The Predator (2018, Shane Black)

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Spoiler warning: these reviews reveal plot twists.

When an alien crashes to earth, the authorities want to capture it for investigation – but then another alien creature arrives, hunting the first one…

The cast: Our lead is a rather underwhelming action hero. We’re told that army sniper Quinn McKenna (played by Logan bad guy Boyd Holbrook) has PTSD, but he generally seems unaffected and has no problem killing and running into danger and quipping like it’s the 1980s. After a surprise jungle encounter with an alien recently crashed on earth, Quinn is interrogated by his superiors then shuffled out of the way so he won’t blab. But he’s already posted some key alien tech to his family back home (as you do). His estranged wife is a nothing part played by Yvonne Strahovski, and they have a young, bullied, meek but very clever son called Rory (Jacob Tremblay); the latter accidentally ends up with a predator mask and uses it as a Halloween disguise. When it becomes clear that aliens have landed on earth again, the government calls in evolutionary biologist Dr Casey Becket (Olivia Munn), who has a look at a captured predator and realises its significance, but then must go on the run with Quinn and others when it escapes and goes on a rampage. In a less sexist world, Becket would be this film’s central character – she’s smart, sexy, sassy in the usual Olivia Munn style, and even goes all Sarah Connor when the plot requires. (Why a university professor is so proficient with machine guns and high-octane combat is not addressed in the finished film. A sequence showing her out jogging, which maybe would have implied her physical aptitude, was famously cut out after Munn learned that the other actor in the scene was a registered sex offender.) As the story develops, Quinn and Becket hook up with a group of prisoners being transferred by the army; all have psychological problems as a result of their service, and they’re one of the highlights of the film. Gaylord ‘Nebraska’ Williams (Trevante Rhodes) is a cool, laidback ex-Marine and the de facto leader of the team; Coyle (Keegan-Michael Key) is a course joker and another Marine vet; Baxley (Thomas Jane) has Tourette’s and, we eventually learn, is in a relationship with Coyle; Lynch (Alfie Allen) is a quiet Irishman who doesn’t make much impression on the film at all; and the sweet Jesus look-a-like Nettles (Augusto Aguilera) is a former chopper pilot who suffered a head injury in a crash. The collective are, for long stretches, being hunted by a human as well as the predator: Sterling K Brown’s constantly chewing Will Traeger, who runs the Stargazer Project, the secretive organisation that investigate aliens incursions. He’s a bit of a cartoon villain.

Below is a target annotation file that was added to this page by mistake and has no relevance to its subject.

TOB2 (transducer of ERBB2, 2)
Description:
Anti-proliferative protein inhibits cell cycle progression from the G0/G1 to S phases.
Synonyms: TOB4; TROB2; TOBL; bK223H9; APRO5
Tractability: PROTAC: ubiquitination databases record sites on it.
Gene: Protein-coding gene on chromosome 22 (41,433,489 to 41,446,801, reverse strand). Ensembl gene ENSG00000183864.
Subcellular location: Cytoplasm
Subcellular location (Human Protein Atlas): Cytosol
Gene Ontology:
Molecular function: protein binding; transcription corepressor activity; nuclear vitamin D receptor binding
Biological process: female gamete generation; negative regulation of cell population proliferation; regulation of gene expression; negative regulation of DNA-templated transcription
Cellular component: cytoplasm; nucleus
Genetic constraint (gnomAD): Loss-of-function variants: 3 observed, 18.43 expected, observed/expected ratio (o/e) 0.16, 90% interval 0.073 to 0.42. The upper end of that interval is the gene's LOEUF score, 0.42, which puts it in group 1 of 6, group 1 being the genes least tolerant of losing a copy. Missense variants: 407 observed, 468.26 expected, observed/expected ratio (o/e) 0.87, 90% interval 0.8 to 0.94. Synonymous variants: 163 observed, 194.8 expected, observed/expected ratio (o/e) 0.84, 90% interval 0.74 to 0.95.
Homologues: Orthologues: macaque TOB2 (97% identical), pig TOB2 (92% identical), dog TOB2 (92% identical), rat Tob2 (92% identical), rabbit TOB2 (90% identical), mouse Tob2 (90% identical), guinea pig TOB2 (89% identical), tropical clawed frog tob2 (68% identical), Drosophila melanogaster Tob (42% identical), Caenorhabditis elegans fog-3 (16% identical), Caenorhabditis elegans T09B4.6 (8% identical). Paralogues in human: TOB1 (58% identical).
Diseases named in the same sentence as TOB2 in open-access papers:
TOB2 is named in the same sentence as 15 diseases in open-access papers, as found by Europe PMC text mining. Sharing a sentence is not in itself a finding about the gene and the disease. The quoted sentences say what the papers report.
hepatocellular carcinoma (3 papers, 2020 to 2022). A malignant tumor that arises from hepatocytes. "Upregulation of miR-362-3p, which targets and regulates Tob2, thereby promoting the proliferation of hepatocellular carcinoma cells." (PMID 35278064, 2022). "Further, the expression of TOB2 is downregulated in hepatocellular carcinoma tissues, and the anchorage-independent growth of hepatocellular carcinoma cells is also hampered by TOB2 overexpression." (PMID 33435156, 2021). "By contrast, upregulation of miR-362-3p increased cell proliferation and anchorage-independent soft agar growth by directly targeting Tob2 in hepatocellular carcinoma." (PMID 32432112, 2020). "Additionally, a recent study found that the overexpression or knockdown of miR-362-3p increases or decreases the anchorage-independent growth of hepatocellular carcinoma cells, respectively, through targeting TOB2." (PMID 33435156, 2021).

The best bit: Thirty-eight minutes into the film, Quinn, Nebraska, Coyle, Baxley and Nettles have escaped the army base, evaded the predator, and are holed up in a motel room. They’ve saved Becket from being killed for what she knows about the alien, but she’s out cold on the bed. What follows is a highly comedic scene. We see the guys nervous about how to wake Becket up; she then regains consciousness and immediately reaches for a discarded shotgun; and the guys howl with laughter because they’ve placed bets on how she’d react. The plot is discussed and moved forward, character detail is revealed for several people, and there are many genuine laughs. If only the whole film was as good as this.

Crossover: A weapon from Alien vs Predator is glimpsed in the lab sequence, and we get many subtle nods or explicit references to the first two Predator movies. (As it’s set on another planet, 2010’s Predators isn’t mentioned.) One of the most grin-inducing is the appearance of a scientist called Sean Keyes (the son of Predator 2‘s Peter Keyes) played by Jake Busey (the son of Gary Busey, who played Peter).

Review: Writer/director Shane Black has made so many wonderful films over the last 30 years that there were understandably high hopes for this relaunch of the Predator brand. His style of witty, cynical, pulling-the-rug-from-under-you storytelling works so well in an action-movie or thriller context, whether it’s in Lethal Weapon, The Last Boy Scount or Iron Man 3. He also had a pre-existing connection to the series: he played a small role in the 1987 original, cast essentially so he could be on set to do some dialogue punch-ups. However, we didn’t really get the film we were expecting… Things take quite a while to get going, for example. The opening third of the movie feels by-the-numbers – there’s little humour, little charm, and none of the Shane Black sparkle and fizz. It gets better, though, once Quinn hooks up with Casey and the ragbag group of prisoners, most of whom are distinctive, memorable and oddly likeable. The gag rate rises appreciably, the pace also picks up, and you even start to enjoy the movie’s weirdly flippant tone. All this helps distract from the unimaginative storyline, the hollow father/son subplot and some distastefully callous humour such as when Quinn murders someone in front of young Rory and then makes a joke about it. Fun at times but too often unsatisfying.

Six alien Whoopi Goldbergs out of 10

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